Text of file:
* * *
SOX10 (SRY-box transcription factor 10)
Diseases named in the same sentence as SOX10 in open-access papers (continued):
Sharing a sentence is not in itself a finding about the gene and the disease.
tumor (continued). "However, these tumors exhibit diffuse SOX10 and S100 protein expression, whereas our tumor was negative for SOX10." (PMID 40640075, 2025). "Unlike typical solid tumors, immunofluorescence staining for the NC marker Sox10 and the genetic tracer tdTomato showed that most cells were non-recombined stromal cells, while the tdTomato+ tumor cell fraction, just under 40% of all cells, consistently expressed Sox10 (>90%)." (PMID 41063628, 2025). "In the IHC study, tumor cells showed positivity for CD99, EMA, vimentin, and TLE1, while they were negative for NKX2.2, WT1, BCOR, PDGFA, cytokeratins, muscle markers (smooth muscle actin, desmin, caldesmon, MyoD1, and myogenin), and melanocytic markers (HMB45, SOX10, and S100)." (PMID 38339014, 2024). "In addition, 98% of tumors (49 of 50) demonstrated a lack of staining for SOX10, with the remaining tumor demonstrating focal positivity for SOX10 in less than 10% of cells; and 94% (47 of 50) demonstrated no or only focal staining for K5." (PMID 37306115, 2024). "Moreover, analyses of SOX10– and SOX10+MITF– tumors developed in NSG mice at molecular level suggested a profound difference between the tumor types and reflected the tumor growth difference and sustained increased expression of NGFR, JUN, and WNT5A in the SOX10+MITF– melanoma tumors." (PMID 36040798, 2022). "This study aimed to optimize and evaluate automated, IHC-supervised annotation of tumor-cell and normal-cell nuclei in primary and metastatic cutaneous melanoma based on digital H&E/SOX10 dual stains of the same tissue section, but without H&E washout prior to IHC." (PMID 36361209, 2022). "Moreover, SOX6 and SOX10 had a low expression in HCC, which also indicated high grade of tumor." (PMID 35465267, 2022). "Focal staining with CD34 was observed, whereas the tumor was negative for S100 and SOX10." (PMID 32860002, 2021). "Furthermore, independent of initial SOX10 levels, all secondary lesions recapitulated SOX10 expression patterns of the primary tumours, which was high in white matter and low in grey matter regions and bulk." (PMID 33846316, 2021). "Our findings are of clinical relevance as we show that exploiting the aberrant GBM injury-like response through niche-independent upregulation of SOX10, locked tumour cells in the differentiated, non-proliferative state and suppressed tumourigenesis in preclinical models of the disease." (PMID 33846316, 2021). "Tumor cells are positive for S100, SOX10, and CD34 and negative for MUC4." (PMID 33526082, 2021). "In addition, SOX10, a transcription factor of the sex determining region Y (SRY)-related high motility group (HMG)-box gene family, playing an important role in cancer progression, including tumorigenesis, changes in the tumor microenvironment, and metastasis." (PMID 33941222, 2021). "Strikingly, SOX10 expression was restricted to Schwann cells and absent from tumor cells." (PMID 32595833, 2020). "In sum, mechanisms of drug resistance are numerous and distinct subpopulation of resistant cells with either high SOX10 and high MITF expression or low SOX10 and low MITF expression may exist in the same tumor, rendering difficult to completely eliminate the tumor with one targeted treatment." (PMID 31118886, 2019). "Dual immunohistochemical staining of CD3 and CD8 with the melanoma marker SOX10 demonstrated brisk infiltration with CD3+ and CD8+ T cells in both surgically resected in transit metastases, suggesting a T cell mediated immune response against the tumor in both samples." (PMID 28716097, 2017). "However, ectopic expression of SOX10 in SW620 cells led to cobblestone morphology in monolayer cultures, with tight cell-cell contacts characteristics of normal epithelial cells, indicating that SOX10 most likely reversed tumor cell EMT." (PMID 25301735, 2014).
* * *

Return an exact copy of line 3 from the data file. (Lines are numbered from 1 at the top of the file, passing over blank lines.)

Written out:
Sharing a sentence is not in itself a finding about the gene and the disease.